Travels with My Daughter: On the Nasik Wine Trail (Part 1)

As a wine enthusiast of long standing, I have travelled the world in search of this nectar of the gods, from Napa Valley to La Rioja to the Cape Winelands. But I am embarrassed to say that I have never visited the vineyards in my own backyard. Sometimes you end up ignoring that which is closest to hand, like Dilliwallahs who have never seen the Taj. Mind you, there is no element of wine snobbery here. I do not belong to that peculiar class of desis who turn up their nose at the very mention of the word Sula, but will happily swill low-grade Jacobs Creek or Woodbridge just because it is phoren.

So this time when visiting my daughter Tarini in Mumbai, I vowed to make amends and spend a weekend doing the rounds of the Nasik wineries. The first stop had to be Sula, the pioneer in wine cultivation in India and founded by California returnee Rajeev Samant in 1999. With a total production of 9 million litres a year and with 2,500 acres under cultivation, it now totally dwarfs the other producers. Sula produces 36 wines, the widest selection from 18 different grape varietals, so, like the Spencer’s supermarket, there is something for everyone. Growing name recognition has enabled Sula to successfully diversify into wine tourism, with almost 10 per cent of its revenues now coming from this activity.

We were warned against visiting Sula on a Sunday, but with Republic Day falling on Saturday and enforcing a dry day, we have no choice. It is like a scene right out of the Crawford fish market in Mumbai, with the madding crowd pushing, jostling, and swilling wine. Fortunately, being a founder member of the Delhi Wine Club has its benefits and we are taken in hand by Amrit Singh, an oenologist on the Sula team, who ushers us in for a special tasting in a low-ceilinged room with a panoramic view of the vineyards and the rolling landscape beyond. We sample several wines, but my favourites are the Riesling, which is refreshing and light, and the top-end Rasa Shiraz, which is intense and full-bodied. Spread throughout the room are mock-ups of iconic Sula bottles like the gaily hued Brut Tropicale, and outside is a much larger version, glittering like a Christmas tree, which draws the selfie-clicking throngs. To use an analogy from the auto industry, Sula is Honda—a quality product with high reliability, great brand recognition, and a wide range of models.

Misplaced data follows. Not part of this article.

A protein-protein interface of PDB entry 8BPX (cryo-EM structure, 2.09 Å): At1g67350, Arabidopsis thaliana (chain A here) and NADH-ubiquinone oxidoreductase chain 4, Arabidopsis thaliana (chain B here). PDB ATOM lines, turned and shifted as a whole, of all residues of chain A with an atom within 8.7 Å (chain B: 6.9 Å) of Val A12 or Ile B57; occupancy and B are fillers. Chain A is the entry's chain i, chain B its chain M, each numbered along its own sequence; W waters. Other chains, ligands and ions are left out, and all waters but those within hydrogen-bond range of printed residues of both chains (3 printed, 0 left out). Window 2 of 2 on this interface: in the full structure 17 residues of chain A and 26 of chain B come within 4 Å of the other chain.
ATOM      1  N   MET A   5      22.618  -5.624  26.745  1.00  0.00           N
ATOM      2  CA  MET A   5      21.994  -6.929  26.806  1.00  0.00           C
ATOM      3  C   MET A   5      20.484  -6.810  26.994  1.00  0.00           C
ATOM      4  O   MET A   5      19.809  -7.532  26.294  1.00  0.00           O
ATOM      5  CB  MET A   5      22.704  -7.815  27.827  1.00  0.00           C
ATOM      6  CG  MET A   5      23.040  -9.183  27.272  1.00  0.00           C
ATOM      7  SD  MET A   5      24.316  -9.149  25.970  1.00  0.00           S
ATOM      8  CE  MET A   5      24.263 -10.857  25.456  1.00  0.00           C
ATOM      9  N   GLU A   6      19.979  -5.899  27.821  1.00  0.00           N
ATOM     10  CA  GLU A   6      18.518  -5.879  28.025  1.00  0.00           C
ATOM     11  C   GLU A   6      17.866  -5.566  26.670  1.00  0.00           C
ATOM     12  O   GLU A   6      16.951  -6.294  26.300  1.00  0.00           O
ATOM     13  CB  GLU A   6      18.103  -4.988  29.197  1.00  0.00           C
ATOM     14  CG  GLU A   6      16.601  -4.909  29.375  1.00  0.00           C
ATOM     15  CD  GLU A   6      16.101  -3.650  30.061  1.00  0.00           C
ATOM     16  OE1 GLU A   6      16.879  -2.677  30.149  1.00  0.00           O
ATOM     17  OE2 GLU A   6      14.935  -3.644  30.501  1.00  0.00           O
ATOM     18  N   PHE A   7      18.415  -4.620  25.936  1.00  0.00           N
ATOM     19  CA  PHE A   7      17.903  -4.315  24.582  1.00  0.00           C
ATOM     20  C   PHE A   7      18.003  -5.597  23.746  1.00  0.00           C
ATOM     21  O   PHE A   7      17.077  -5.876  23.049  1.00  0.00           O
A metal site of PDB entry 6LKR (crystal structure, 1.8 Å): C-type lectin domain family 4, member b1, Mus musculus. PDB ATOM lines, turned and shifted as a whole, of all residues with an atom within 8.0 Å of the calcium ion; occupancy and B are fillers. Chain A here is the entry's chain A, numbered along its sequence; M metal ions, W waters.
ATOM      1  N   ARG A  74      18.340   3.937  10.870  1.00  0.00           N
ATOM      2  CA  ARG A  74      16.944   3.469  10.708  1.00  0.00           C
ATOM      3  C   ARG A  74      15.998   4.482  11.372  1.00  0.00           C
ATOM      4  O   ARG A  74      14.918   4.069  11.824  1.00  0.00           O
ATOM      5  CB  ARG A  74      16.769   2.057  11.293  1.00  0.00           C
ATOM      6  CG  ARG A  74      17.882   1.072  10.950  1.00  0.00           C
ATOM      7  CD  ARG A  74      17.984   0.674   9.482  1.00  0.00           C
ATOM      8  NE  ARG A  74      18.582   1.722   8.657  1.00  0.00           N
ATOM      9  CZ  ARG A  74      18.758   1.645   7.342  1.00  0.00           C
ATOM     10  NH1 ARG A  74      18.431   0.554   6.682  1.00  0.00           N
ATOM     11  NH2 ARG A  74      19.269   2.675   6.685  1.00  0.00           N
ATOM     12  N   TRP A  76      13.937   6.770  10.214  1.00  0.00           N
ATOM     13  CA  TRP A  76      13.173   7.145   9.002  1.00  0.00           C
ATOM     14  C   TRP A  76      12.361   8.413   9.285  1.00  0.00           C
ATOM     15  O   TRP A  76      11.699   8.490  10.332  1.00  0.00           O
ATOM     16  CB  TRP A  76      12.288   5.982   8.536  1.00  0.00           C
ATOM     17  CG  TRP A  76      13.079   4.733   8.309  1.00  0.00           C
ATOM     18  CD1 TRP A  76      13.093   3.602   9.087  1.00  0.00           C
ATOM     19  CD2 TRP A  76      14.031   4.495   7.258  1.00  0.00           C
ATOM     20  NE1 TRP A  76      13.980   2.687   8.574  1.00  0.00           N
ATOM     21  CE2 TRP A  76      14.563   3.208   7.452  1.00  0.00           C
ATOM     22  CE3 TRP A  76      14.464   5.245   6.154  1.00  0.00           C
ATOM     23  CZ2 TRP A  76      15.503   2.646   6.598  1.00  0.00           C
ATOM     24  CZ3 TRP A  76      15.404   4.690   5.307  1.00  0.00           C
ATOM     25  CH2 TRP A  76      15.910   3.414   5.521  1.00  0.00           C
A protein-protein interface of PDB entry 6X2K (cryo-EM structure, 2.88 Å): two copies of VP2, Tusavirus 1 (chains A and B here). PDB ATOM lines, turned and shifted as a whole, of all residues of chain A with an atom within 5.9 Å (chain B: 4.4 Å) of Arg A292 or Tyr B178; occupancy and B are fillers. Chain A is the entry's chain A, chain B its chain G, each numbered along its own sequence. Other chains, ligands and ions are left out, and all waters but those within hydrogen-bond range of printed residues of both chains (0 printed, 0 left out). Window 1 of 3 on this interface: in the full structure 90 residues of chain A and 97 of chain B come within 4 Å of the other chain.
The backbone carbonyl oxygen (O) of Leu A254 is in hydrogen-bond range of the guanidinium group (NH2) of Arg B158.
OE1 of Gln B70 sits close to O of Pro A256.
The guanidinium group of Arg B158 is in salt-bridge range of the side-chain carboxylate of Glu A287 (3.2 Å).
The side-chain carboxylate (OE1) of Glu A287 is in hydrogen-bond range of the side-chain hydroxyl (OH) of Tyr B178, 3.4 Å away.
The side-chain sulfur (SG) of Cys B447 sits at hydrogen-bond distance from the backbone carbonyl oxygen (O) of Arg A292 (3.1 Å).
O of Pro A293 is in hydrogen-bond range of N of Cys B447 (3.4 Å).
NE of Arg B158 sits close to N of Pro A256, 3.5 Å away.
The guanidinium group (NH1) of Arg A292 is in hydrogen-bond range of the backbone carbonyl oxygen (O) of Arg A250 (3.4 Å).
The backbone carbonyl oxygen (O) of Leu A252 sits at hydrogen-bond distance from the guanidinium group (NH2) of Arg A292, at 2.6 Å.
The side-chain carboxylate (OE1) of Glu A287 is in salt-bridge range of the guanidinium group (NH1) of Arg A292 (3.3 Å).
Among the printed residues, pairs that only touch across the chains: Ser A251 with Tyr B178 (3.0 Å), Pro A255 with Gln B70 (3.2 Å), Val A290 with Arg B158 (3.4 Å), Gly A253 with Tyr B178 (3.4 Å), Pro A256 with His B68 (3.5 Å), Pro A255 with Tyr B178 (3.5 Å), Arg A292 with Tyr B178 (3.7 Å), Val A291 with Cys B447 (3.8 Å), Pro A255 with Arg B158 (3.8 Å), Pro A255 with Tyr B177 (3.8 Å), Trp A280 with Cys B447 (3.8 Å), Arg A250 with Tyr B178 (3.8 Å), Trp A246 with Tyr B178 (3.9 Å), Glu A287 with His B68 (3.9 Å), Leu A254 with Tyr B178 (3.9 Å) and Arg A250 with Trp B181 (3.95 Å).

Our afternoon session kicks off with a visit to Soma, just down the road from Sula. Soma is a relative newcomer to the wine game and positions itself as a boutique winery. However, I find the description to be more appropriate to their output (125,000 litres) than to their products which are somewhat lacking in complexity and structure. The three chenins all tend to excessive sweetness, and it is a sad irony that the better the wine in terms of lower sugar content, the less popular it is with the relatively unevolved taste or palate of the Indian wine consumer.

On our way out we are shown Soma’s pride and joy, the Regenta Resort Soma Vine Village, with 29 rooms and a wonderful view of Ganganagar Lake. It is now managed by the Royal Orchid group and realization immediately dawns—this is clearly a hospitality group with a wine challenge. The focus on the resort with wine as an afterthought is later confirmed to me by a couple of young winemakers from Italy, itinerants working at Soma temporarily before they head to New Zealand. To continue with the Italian auto analogy, Soma is Fiat—with great potential and style, but yet to have a clear focus and make a lasting mark.

Our last stop for the day is York, a few minutes’ drive away. Here we are met by the suave young winemaker and co-owner Kailash Gurnani . His first name accounts for the ‘k’ in York, with the other letters representing the names of his siblings Yogeeta and Ravi. I am amused at this family-based nomenclature which is quite common in the Indian wine industry, the other examples being Sula named for Sulabha, mother of Rajeev Samant and Soma where the letters all represent close family members.

Kailash guides us through his wines with the confidence and expertise of someone who has been formally trained as a winemaker at the international level. The magic word terroir rolls casually off his lips several times.

From the tasting room, we enjoy the fading light of the sun setting over Ganganagar Lake, while sipping on wines that have been paired well with a cheese and olives. For me the piece de resistance is York’s flagship wine Arros (named for Kailash’s nephew). It is a 60:40 blend of Cabernet Sauvignon and Shiraz and aged in oak barrels for 13 months, which gives this wine good structure and finesse coupled with a deep, pleasing mouth feel.

The only problem with York is that currently there is no place for visitors to stay, so you could say that it is a wine company with a hospitality challenge. For me York is like Volvo—produced in small quantities, with a smooth, clean reliable drive combined with class and style, and the intelligent choice of discerning consumers.

Ranjan Pal

Ranjan Pal is a Gurgaon-based blogger, photographer and world traveller. His travel stories and photographs have appeared in a wide range of publications, including The New York Times, Condé Nast Traveller, National Geographic Traveller, and Outlook Traveller.